How to Treat an Emerald Ash Borer Infestation

Date May 11, 2022

Author TreeNewal Staff

In Texas, the emerald ash borer (EAB) is responsible for the destruction of millions of ash trees. If you’re a homeowner or property manager who’s dealing with an EAB infestation, don’t panic! This blog post will provide you with all the information you need to deal with this pest effectively. We’ll cover everything from identification to treatment options to help save your ash trees from EAB devastation!

What Is an Emerald Ash Borer

The emerald ash borer (EAB) gets a pretty straightforward name – it is an invasive insect known for its emerald green-colored abdomen, its exclusive attraction to ash trees, and the way it bores underneath bark to feed and lay its eggs. An EAB is extremely tiny at only about 1/4 to 1/2 inch long and very flat in shape; its eggs are, of course, even more, microscopic and a shade of auburn. When they hatch, they appear white and noticeably segmented. Despite its small size, it has the ability to destroy monstrous-sized ash trees in its short lifespan.

Signs of Infestation

Around the month of May, adult emerald ash borers begin stirring, leaving small holes on the tree, and the females drop their eggs on the bark and branches to develop. When they hatch, the larvae burrow into the bark to reach the tasty layer underneath. This burrowing and scavenging can leave behind indicators of an infestation such as:

  • Splitting and tunneled bark
  • A thinning canopy and dieback
  • A higher presence of woodpeckers (they love to eat EAB)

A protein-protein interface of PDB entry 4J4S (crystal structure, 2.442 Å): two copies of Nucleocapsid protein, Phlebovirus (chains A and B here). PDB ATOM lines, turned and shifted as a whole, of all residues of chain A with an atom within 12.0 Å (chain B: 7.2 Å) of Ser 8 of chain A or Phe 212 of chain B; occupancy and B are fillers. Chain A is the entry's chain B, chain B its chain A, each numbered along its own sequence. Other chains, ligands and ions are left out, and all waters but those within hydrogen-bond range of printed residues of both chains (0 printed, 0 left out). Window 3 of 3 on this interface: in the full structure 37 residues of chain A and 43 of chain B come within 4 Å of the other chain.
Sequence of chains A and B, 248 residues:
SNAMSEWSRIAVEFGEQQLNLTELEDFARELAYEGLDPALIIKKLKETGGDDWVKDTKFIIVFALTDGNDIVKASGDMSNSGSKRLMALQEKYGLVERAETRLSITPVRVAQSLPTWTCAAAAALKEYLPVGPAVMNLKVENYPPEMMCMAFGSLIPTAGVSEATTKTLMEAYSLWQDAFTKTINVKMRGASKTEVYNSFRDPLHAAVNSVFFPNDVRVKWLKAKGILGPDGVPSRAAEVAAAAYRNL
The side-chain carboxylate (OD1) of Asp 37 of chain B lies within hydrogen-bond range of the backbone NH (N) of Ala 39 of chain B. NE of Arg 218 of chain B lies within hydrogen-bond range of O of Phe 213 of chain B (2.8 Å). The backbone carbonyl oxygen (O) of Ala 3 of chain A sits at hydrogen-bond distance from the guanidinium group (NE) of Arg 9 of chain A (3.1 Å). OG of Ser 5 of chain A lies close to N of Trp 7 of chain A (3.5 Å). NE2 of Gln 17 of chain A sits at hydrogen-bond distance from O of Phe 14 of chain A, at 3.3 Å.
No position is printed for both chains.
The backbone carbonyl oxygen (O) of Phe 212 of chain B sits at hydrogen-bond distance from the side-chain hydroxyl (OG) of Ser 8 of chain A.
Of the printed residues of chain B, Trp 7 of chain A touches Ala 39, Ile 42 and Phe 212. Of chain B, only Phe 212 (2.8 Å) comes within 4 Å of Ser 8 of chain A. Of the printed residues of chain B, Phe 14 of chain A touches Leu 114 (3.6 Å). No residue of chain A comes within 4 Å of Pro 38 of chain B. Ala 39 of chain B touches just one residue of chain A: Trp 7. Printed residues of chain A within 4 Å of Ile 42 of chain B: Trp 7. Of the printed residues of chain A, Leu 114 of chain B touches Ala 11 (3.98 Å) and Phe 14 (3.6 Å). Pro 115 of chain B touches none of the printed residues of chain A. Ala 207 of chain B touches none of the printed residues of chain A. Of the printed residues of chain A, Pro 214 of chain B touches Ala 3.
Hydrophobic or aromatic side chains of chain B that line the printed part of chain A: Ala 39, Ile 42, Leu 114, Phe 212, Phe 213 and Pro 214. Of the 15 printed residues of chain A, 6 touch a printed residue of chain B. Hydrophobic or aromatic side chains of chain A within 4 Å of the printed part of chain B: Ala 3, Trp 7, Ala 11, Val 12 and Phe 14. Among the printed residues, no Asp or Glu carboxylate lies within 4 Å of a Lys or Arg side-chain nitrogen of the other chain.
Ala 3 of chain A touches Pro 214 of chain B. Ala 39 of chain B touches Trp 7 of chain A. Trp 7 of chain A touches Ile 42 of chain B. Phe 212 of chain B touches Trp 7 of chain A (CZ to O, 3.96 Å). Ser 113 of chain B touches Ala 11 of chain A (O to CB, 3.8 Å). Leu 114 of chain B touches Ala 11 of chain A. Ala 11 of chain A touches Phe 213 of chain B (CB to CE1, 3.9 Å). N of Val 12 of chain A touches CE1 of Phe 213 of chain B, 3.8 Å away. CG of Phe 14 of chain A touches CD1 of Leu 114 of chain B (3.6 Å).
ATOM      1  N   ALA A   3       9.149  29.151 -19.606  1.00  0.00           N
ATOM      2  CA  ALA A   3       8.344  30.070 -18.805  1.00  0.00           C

• D-shaped exit holes in tree bark
  • Discoloration of leaves, especially in the top of the canopy.

With the disruption to the tree’s vascular system from all the burrowing and feasting, the tree begins to die and will eventually need removal by a professional tree service.

For a deeper dive, check out our post on How Can I Tell If My Ash Tree Has Emerald Ash Borers.

How to Treat an EAB Infestation

Most often, the recommended methods of treating an emerald ash borer infestation are

  • bark spray
  • canopy spray
  • trunk injection
  • soil injection

Of these, the most common choice is either a trunk injection or soil injection. This method directly reaches and treats the tree tissue that the EAB love to munch on so much. The larvae then consume the insecticide as the treatment spreads throughout the tree, and the EAB are stopped in their tunneling tracks. As injections and sprays can be tricky to apply and run the risk of making the problem worse if misapplied, call in an ISA-Certified arborist to take care of that part for you.

How to Stop the Spread of EAB

Emerald ash borers are believed to have first popped up in the US via imported lumber in the early 2000s. So, to manage the presence of emerald ash borers around your property, make sure to…

  • Avoid carrying any firewood too far away from where it was sourced in case it carries some EAB.
  • When purchasing firewood, look for the kiln-dried variety.
  • When purchasing young trees from a nursery for your property, be very careful in your sourcing as 70+% of non-native insects are transported and introduced this way.
  • Have a professional preventatively -treat your ash trees with insecticide during the growing season.

Emerald ash borers have caused destruction to ash trees throughout the state of Texas. If you think your tree may be infected, it is important to take action as soon as possible. Contact TreeNewal today for help with diagnosing and treating an emerald ash borer infestation.

If you need advice or assistance with managing a possible EAB infestation in your trees, get in touch with the ISA-certified arborists at TreeNewal and enjoy tailored tree care advice.

To learn more about How to Treat an Emerald Ash Borer Infestation, call our Argyle and Southlake-based teams

at (817) 592-6846 or send us a message.

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